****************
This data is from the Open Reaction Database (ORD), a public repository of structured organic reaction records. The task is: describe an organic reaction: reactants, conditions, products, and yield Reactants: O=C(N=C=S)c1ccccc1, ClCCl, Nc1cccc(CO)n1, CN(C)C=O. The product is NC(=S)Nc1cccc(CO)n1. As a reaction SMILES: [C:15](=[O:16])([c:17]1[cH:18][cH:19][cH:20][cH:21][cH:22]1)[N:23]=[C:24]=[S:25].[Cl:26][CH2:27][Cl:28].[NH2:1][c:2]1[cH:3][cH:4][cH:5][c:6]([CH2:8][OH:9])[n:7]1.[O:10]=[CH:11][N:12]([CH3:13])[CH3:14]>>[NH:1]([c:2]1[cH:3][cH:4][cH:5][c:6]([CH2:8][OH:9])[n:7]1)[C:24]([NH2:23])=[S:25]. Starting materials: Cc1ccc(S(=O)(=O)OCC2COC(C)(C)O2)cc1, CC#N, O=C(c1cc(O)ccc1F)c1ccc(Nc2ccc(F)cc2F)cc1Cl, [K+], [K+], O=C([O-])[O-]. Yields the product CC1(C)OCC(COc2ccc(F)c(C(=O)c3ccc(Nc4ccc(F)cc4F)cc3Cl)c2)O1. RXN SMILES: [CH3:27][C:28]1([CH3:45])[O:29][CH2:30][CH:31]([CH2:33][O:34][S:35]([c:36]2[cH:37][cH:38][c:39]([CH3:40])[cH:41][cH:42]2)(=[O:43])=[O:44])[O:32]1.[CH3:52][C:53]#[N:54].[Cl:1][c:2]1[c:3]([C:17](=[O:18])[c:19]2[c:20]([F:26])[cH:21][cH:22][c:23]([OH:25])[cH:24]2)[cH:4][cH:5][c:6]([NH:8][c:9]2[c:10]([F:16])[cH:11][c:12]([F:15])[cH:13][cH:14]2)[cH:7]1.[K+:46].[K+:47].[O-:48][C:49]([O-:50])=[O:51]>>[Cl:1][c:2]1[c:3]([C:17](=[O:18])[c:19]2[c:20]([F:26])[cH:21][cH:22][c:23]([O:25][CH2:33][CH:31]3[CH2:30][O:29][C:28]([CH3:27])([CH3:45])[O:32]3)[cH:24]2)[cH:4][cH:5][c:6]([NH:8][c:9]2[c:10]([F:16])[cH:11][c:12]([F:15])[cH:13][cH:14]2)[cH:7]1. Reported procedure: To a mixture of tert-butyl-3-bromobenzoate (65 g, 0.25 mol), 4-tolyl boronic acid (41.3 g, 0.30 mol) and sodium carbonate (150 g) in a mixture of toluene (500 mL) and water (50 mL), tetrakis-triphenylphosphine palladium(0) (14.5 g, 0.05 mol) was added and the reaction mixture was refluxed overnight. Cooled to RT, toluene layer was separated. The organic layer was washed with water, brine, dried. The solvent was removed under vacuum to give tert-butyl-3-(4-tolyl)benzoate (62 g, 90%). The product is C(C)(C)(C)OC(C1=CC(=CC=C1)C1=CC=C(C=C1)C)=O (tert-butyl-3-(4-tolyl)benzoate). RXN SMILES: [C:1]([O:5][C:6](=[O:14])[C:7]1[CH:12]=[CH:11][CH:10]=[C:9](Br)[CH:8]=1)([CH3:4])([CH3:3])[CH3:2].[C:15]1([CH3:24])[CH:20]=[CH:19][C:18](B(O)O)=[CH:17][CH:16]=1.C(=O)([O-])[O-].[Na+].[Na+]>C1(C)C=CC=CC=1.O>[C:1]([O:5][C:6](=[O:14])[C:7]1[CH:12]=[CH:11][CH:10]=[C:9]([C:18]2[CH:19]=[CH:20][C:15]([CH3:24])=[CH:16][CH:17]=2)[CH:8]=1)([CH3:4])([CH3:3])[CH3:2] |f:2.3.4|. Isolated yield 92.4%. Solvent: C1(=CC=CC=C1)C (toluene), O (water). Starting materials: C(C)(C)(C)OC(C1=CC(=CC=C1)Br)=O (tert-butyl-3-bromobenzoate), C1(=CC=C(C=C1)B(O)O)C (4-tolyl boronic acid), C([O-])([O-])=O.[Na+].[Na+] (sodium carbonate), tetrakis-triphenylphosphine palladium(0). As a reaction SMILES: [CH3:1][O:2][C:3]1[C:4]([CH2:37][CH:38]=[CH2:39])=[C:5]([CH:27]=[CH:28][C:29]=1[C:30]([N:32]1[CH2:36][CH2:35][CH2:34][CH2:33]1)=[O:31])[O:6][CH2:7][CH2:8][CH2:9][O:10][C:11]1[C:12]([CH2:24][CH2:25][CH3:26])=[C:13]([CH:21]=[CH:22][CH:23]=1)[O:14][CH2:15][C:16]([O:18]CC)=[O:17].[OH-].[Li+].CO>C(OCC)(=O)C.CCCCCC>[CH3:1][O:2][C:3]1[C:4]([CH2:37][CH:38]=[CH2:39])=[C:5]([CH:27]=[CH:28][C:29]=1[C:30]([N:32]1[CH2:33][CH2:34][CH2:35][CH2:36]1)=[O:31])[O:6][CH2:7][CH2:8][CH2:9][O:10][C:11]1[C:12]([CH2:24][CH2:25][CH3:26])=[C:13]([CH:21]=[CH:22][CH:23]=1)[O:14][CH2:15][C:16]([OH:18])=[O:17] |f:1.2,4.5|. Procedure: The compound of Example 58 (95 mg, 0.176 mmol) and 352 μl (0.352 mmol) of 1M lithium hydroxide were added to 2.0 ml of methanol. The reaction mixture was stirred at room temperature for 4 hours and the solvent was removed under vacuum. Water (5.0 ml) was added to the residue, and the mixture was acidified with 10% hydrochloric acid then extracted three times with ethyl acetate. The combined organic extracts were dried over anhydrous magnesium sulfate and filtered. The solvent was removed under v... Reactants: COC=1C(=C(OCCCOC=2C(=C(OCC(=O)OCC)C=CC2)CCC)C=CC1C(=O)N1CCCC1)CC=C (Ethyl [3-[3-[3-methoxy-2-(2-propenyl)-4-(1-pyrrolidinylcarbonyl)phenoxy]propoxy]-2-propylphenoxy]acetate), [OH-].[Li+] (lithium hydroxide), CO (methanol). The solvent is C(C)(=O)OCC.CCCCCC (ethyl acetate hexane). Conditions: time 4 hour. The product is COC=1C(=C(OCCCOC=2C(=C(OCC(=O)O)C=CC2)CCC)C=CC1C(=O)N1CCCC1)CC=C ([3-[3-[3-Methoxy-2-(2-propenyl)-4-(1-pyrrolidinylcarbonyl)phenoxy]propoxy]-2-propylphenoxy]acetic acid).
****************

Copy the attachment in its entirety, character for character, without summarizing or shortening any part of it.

This data is from the Open Reaction Database (ORD), a public repository of structured organic reaction records. The task is: describe an organic reaction: reactants, conditions, products, and yield Reactants: O=C(N=C=S)c1ccccc1, ClCCl, Nc1cccc(CO)n1, CN(C)C=O. The product is NC(=S)Nc1cccc(CO)n1. As a reaction SMILES: [C:15](=[O:16])([c:17]1[cH:18][cH:19][cH:20][cH:21][cH:22]1)[N:23]=[C:24]=[S:25].[Cl:26][CH2:27][Cl:28].[NH2:1][c:2]1[cH:3][cH:4][cH:5][c:6]([CH2:8][OH:9])[n:7]1.[O:10]=[CH:11][N:12]([CH3:13])[CH3:14]>>[NH:1]([c:2]1[cH:3][cH:4][cH:5][c:6]([CH2:8][OH:9])[n:7]1)[C:24]([NH2:23])=[S:25]. Starting materials: Cc1ccc(S(=O)(=O)OCC2COC(C)(C)O2)cc1, CC#N, O=C(c1cc(O)ccc1F)c1ccc(Nc2ccc(F)cc2F)cc1Cl, [K+], [K+], O=C([O-])[O-]. Yields the product CC1(C)OCC(COc2ccc(F)c(C(=O)c3ccc(Nc4ccc(F)cc4F)cc3Cl)c2)O1. RXN SMILES: [CH3:27][C:28]1([CH3:45])[O:29][CH2:30][CH:31]([CH2:33][O:34][S:35]([c:36]2[cH:37][cH:38][c:39]([CH3:40])[cH:41][cH:42]2)(=[O:43])=[O:44])[O:32]1.[CH3:52][C:53]#[N:54].[Cl:1][c:2]1[c:3]([C:17](=[O:18])[c:19]2[c:20]([F:26])[cH:21][cH:22][c:23]([OH:25])[cH:24]2)[cH:4][cH:5][c:6]([NH:8][c:9]2[c:10]([F:16])[cH:11][c:12]([F:15])[cH:13][cH:14]2)[cH:7]1.[K+:46].[K+:47].[O-:48][C:49]([O-:50])=[O:51]>>[Cl:1][c:2]1[c:3]([C:17](=[O:18])[c:19]2[c:20]([F:26])[cH:21][cH:22][c:23]([O:25][CH2:33][CH:31]3[CH2:30][O:29][C:28]([CH3:27])([CH3:45])[O:32]3)[cH:24]2)[cH:4][cH:5][c:6]([NH:8][c:9]2[c:10]([F:16])[cH:11][c:12]([F:15])[cH:13][cH:14]2)[cH:7]1. Reported procedure: To a mixture of tert-butyl-3-bromobenzoate (65 g, 0.25 mol), 4-tolyl boronic acid (41.3 g, 0.30 mol) and sodium carbonate (150 g) in a mixture of toluene (500 mL) and water (50 mL), tetrakis-triphenylphosphine palladium(0) (14.5 g, 0.05 mol) was added and the reaction mixture was refluxed overnight. Cooled to RT, toluene layer was separated. The organic layer was washed with water, brine, dried. The solvent was removed under vacuum to give tert-butyl-3-(4-tolyl)benzoate (62 g, 90%). The product is C(C)(C)(C)OC(C1=CC(=CC=C1)C1=CC=C(C=C1)C)=O (tert-butyl-3-(4-tolyl)benzoate). RXN SMILES: [C:1]([O:5][C:6](=[O:14])[C:7]1[CH:12]=[CH:11][CH:10]=[C:9](Br)[CH:8]=1)([CH3:4])([CH3:3])[CH3:2].[C:15]1([CH3:24])[CH:20]=[CH:19][C:18](B(O)O)=[CH:17][CH:16]=1.C(=O)([O-])[O-].[Na+].[Na+]>C1(C)C=CC=CC=1.O>[C:1]([O:5][C:6](=[O:14])[C:7]1[CH:12]=[CH:11][CH:10]=[C:9]([C:18]2[CH:19]=[CH:20][C:15]([CH3:24])=[CH:16][CH:17]=2)[CH:8]=1)([CH3:4])([CH3:3])[CH3:2] |f:2.3.4|. Isolated yield 92.4%. Solvent: C1(=CC=CC=C1)C (toluene), O (water). Starting materials: C(C)(C)(C)OC(C1=CC(=CC=C1)Br)=O (tert-butyl-3-bromobenzoate), C1(=CC=C(C=C1)B(O)O)C (4-tolyl boronic acid), C([O-])([O-])=O.[Na+].[Na+] (sodium carbonate), tetrakis-triphenylphosphine palladium(0). As a reaction SMILES: [CH3:1][O:2][C:3]1[C:4]([CH2:37][CH:38]=[CH2:39])=[C:5]([CH:27]=[CH:28][C:29]=1[C:30]([N:32]1[CH2:36][CH2:35][CH2:34][CH2:33]1)=[O:31])[O:6][CH2:7][CH2:8][CH2:9][O:10][C:11]1[C:12]([CH2:24][CH2:25][CH3:26])=[C:13]([CH:21]=[CH:22][CH:23]=1)[O:14][CH2:15][C:16]([O:18]CC)=[O:17].[OH-].[Li+].CO>C(OCC)(=O)C.CCCCCC>[CH3:1][O:2][C:3]1[C:4]([CH2:37][CH:38]=[CH2:39])=[C:5]([CH:27]=[CH:28][C:29]=1[C:30]([N:32]1[CH2:33][CH2:34][CH2:35][CH2:36]1)=[O:31])[O:6][CH2:7][CH2:8][CH2:9][O:10][C:11]1[C:12]([CH2:24][CH2:25][CH3:26])=[C:13]([CH:21]=[CH:22][CH:23]=1)[O:14][CH2:15][C:16]([OH:18])=[O:17] |f:1.2,4.5|. Procedure: The compound of Example 58 (95 mg, 0.176 mmol) and 352 μl (0.352 mmol) of 1M lithium hydroxide were added to 2.0 ml of methanol. The reaction mixture was stirred at room temperature for 4 hours and the solvent was removed under vacuum. Water (5.0 ml) was added to the residue, and the mixture was acidified with 10% hydrochloric acid then extracted three times with ethyl acetate. The combined organic extracts were dried over anhydrous magnesium sulfate and filtered. The solvent was removed under v... Reactants: COC=1C(=C(OCCCOC=2C(=C(OCC(=O)OCC)C=CC2)CCC)C=CC1C(=O)N1CCCC1)CC=C (Ethyl [3-[3-[3-methoxy-2-(2-propenyl)-4-(1-pyrrolidinylcarbonyl)phenoxy]propoxy]-2-propylphenoxy]acetate), [OH-].[Li+] (lithium hydroxide), CO (methanol). The solvent is C(C)(=O)OCC.CCCCCC (ethyl acetate hexane). Conditions: time 4 hour. The product is COC=1C(=C(OCCCOC=2C(=C(OCC(=O)O)C=CC2)CCC)C=CC1C(=O)N1CCCC1)CC=C ([3-[3-[3-Methoxy-2-(2-propenyl)-4-(1-pyrrolidinylcarbonyl)phenoxy]propoxy]-2-propylphenoxy]acetic acid).